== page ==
"I've seen nothing that's concerned me," he told Sky Sports News. "This ball has been around since December and been used since then around the world with very few comments.

"Teams have gone to altitude and you've seen comments come out in those circumstances.

"We've said all along it would affect the ball, but it should be said whichever ball you play with at altitude is going to be affected."

The ball is billed as the roundest ever made, a quality which would make it less stable in the air if not for a series of grooves on the surface designed to reduce aerodynamic problems.

Harland said not one team had contacted him to discuss the ball and added he was not surprised by the criticism.

"It's not entirely unexpected," he said. "Before every tournament players come out and voice their opinions.

"There are no secrets about this ball. The ball is designed to allow the very best players in the world to exhibit their skills."


AFP

#6 ypioca

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Posted 04 June 2010 - 08:52 AM

The developer is right in the sense that there's always been bitching about the WC balls. If it's not unexpected, how about not making an anger-inducing ball?

They always try to innovate, and make the new balls rounder, quicker, lighter, whatever. That inevitably causes the players to have to adjust to the ball, which shouldn't really be a priority in any training. It's a bad idea to change the physical properties of the ball, just before the Cup (yes, the ball has been around since December, but nearly every player has just started working with them).

QUOTE
There are no secrets about this ball. The ball is designed to allow the very best players in the world to exhibit their skills.


How about just giving them a consistent product? This isn't 1950. The balls used in club competitions are fine. In order to allow the very best players to exhibit their skills, they shouldn't make them adjust to a new kind of ball.

Edited by ypioca, 04 June 2010 - 08:54 AM.


#7 SydneySox


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Posted 06 June 2010 - 07:24 PM

So I went down today to Darling Harbour because I was involved in the launch of the Sydney FIFA Fansite that is being held there all week.

While we were there we had a few ex-national players and about a dozen of the new balls. There were also some nets.

The previous night Australia played that terrible friendly with the USA and some of those guys had complained about the ball (from both sides) and some of the ex-nat players with us in Sydney had heard about their complaints and so when the media thing was done, a few of us went to the nets and they started hitting them and yeah, they definitely move strangely. They are almost wiffelball-esque in that they dip and flit up or to the side a little unexpectedly. Nothing massive obviously, but it happens and I'm not sure it's necessarily controllable... in that it seemed the flight and whatever the grooves or shit inside do, it just sort of gives a little weird jolt.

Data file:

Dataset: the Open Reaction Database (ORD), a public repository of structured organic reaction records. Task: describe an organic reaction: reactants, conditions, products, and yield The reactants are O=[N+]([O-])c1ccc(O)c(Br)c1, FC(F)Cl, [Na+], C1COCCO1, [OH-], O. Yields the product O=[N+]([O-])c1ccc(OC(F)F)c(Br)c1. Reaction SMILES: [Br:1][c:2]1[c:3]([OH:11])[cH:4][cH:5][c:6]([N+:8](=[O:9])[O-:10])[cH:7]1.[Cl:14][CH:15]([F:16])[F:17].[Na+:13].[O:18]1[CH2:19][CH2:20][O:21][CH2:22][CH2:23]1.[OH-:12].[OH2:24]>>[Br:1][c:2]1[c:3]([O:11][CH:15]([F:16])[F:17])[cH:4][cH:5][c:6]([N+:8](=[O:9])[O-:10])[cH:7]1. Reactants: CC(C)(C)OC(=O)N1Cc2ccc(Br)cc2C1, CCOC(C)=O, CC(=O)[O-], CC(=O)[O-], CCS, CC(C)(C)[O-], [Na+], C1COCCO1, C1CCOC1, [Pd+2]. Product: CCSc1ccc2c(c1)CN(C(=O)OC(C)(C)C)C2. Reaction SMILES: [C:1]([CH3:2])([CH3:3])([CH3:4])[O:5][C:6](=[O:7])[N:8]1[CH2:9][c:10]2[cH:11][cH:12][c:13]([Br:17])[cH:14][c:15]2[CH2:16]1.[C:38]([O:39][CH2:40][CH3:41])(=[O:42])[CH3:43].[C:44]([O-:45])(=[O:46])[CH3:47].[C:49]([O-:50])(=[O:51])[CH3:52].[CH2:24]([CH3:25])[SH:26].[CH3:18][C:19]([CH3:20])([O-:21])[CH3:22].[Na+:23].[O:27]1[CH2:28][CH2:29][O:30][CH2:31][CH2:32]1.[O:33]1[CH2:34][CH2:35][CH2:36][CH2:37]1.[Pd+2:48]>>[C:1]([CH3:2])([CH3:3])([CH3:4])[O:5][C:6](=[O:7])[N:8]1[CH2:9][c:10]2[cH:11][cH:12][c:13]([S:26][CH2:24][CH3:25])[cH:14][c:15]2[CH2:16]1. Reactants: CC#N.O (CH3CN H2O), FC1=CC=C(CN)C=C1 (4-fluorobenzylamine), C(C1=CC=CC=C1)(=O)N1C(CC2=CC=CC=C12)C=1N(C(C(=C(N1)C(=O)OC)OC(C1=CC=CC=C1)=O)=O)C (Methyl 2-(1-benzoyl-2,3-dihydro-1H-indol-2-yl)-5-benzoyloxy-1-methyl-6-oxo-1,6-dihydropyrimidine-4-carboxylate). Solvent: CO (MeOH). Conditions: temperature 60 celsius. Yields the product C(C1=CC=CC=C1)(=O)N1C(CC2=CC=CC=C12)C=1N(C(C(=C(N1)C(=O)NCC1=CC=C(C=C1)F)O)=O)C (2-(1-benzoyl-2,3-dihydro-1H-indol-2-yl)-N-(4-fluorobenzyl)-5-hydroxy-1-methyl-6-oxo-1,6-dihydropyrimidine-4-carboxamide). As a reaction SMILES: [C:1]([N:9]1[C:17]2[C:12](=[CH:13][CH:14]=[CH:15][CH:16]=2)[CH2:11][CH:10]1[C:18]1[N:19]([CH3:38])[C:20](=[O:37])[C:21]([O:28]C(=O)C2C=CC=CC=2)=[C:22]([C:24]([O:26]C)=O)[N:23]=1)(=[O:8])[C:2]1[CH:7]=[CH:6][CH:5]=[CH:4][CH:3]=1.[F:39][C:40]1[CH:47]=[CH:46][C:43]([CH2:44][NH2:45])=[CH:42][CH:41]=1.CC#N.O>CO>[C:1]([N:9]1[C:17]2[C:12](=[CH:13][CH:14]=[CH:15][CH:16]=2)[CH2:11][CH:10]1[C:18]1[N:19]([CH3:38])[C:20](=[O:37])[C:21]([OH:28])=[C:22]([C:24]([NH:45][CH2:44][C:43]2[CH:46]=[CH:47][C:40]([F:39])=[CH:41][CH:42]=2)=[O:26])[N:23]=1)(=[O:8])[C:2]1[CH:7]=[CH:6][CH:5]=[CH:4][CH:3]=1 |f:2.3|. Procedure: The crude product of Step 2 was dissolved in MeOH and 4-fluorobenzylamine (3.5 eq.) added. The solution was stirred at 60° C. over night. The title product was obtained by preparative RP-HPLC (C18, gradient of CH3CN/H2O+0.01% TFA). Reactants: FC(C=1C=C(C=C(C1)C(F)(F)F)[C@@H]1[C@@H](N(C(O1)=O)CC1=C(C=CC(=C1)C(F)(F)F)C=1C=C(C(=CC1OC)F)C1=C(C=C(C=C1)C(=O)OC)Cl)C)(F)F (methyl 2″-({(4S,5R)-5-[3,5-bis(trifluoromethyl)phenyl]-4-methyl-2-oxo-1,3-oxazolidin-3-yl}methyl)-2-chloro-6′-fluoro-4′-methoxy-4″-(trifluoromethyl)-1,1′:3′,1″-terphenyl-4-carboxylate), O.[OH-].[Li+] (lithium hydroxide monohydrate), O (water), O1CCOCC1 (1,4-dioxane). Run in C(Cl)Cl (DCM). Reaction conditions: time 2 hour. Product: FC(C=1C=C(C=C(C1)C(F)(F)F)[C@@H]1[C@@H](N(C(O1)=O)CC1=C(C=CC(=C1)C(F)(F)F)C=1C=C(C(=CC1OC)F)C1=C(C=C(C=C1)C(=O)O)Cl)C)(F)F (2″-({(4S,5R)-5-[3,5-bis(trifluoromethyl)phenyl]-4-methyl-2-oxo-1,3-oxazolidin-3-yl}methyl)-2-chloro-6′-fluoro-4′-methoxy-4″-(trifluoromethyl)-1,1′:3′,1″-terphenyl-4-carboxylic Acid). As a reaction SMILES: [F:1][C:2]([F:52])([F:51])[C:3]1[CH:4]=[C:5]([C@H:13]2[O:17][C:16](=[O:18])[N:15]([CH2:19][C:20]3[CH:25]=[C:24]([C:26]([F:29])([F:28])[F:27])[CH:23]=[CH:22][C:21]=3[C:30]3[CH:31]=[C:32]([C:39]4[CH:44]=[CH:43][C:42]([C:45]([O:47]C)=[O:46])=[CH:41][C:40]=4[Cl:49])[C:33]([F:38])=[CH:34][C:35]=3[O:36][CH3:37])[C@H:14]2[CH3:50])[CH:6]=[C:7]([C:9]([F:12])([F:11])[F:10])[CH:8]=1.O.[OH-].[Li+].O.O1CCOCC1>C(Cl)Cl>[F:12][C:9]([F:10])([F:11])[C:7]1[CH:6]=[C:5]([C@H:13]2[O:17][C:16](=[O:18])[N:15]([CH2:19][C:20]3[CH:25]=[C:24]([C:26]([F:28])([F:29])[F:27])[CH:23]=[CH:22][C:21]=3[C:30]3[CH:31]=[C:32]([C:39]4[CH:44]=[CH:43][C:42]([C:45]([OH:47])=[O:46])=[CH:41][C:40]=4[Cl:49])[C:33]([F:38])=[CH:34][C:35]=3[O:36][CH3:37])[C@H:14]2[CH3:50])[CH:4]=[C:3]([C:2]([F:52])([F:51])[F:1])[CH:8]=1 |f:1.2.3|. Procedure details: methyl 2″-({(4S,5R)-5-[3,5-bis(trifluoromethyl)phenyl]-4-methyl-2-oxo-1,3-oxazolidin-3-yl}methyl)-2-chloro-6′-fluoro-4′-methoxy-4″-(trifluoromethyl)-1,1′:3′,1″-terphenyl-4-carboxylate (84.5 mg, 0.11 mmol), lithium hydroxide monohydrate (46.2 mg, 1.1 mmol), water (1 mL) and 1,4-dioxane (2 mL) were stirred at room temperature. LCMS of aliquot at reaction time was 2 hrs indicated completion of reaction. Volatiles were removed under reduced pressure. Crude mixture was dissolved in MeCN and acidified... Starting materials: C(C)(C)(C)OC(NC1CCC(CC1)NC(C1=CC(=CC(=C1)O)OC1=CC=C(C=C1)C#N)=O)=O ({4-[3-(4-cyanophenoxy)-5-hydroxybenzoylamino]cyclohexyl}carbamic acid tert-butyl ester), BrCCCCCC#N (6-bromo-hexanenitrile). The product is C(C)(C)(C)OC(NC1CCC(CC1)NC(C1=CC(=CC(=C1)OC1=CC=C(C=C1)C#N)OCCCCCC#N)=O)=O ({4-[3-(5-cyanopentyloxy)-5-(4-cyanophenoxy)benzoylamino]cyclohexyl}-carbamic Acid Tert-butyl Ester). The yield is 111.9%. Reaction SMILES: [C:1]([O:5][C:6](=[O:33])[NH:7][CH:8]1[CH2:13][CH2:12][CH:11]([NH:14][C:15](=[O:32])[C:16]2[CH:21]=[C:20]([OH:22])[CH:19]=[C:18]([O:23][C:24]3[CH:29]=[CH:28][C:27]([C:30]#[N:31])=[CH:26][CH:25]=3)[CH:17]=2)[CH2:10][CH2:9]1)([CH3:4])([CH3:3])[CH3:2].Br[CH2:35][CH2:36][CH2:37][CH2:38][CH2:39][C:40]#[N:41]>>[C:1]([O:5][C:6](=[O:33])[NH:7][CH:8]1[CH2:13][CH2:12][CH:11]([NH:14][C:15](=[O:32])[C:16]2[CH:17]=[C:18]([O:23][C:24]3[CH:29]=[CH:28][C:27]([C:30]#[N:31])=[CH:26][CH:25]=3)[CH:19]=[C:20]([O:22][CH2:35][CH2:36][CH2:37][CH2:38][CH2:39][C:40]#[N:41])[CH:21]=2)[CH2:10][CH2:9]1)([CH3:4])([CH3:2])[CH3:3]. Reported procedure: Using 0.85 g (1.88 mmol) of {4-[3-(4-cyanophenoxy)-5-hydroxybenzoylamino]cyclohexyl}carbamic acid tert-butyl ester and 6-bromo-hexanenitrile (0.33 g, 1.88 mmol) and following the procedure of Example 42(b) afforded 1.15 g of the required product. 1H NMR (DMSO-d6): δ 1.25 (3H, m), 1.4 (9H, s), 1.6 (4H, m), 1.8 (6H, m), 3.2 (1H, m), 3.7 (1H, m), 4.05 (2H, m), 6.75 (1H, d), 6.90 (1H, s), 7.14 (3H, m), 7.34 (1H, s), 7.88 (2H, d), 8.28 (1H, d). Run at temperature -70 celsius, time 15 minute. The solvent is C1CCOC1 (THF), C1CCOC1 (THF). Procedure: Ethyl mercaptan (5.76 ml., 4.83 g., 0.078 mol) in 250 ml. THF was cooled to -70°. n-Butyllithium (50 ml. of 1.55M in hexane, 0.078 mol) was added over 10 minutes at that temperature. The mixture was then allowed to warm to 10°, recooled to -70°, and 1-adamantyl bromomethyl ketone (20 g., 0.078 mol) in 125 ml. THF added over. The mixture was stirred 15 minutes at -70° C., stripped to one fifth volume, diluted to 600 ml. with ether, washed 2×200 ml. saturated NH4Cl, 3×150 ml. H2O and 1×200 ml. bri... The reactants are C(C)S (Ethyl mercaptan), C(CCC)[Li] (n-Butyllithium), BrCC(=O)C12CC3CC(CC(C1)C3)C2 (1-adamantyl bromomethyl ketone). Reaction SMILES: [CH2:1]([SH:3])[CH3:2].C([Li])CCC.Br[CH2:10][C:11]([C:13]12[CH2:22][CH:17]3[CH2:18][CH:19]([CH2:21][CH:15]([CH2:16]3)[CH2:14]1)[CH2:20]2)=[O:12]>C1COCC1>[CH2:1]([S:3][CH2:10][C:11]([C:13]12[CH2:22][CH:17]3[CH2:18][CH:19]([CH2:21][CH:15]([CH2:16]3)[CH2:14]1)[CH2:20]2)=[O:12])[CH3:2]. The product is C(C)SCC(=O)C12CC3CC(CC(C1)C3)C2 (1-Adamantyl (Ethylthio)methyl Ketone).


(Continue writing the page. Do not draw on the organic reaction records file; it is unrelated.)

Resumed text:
I don't know how much that matters... the guys with me said not much, really, in the scheme of things but if they were playing... hell, if any of us were playing, and the ball was coming in and kind of just moved a bit in a weird way like we saw it doing, it would be very surprising. You'd probably get over it later but initially it would be very strange.



#8 Vinho Tinto

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Posted 14 June 2010 - 11:48 AM

A good friend picked up the new ball. He spent most of the weekend kicking it around with his sons and think it's 100% garbage.

"Basically it's a glorified beach volley ball posing as a soccer ball."

Considering how terrible the passing has been thus far, I think this is the first tournament I've seen where the early complaints have rung true.

#9 Maalox


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Posted 14 June 2010 - 01:26 PM

QUOTE (Vinho Tinto @ Jun 14 2010, 12:48 PM) <{POST_SNAPBACK}>
A good friend picked up the new ball. He spent most of the weekend kicking it around with his sons and think it's 100% garbage.

"Basically it's a glorified beach volley ball posing as a soccer ball."

Considering how terrible the passing has been thus far, I think this is the first tournament I've seen where the early complaints have rung true.

The Germans and Dutch didn't seem to have much trouble passing it.

#10 Harry Hooper


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Posted 15 June 2010 - 06:00 PM

Vanity Fair on the ball. Interesting notes on who has more experience with it.


QUOTE
Which brings us to the Jabulani: an eight-panel, thermal bonded ball that’s been fit to a mold so the ball shape is completely consistent, from the first ball that’s manufactured to the last. It went through all kinds of research and development testing before it launched last December and was distributed to the various World Cup countries in February.